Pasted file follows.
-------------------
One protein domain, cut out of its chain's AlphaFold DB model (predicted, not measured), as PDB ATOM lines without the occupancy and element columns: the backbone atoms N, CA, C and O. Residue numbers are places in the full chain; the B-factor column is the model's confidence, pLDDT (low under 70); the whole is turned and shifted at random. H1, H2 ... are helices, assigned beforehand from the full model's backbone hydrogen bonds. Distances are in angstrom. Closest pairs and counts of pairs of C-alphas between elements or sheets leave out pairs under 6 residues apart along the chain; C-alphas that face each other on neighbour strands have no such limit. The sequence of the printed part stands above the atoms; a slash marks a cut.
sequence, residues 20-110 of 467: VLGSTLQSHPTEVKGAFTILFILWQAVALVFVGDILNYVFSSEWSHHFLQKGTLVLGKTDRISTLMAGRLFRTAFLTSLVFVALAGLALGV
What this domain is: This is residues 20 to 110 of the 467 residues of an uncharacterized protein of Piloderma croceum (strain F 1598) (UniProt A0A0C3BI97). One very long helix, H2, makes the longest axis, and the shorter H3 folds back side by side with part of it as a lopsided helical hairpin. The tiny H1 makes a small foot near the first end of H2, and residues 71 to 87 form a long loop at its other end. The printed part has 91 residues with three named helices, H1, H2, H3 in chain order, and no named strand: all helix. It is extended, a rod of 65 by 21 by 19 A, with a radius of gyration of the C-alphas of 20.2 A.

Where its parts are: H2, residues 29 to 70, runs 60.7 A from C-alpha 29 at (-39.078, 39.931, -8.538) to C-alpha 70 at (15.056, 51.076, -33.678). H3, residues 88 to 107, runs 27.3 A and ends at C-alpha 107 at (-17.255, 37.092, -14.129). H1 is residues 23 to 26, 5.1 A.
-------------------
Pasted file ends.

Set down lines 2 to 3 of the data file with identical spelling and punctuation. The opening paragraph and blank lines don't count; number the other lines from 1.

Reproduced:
What this domain is: This is residues 20 to 110 of the 467 residues of an uncharacterized protein of Piloderma croceum (strain F 1598) (UniProt A0A0C3BI97). One very long helix, H2, makes the longest axis, and the shorter H3 folds back side by side with part of it as a lopsided helical hairpin. The tiny H1 makes a small foot near the first end of H2, and residues 71 to 87 form a long loop at its other end. The printed part has 91 residues with three named helices, H1, H2, H3 in chain order, and no named strand: all helix. It is extended, a rod of 65 by 21 by 19 A, with a radius of gyration of the C-alphas of 20.2 A.

Where its parts are: H2, residues 29 to 70, runs 60.7 A from C-alpha 29 at (-39.078, 39.931, -8.538) to C-alpha 70 at (15.056, 51.076, -33.678). H3, residues 88 to 107, runs 27.3 A and ends at C-alpha 107 at (-17.255, 37.092, -14.129). H1 is residues 23 to 26, 5.1 A.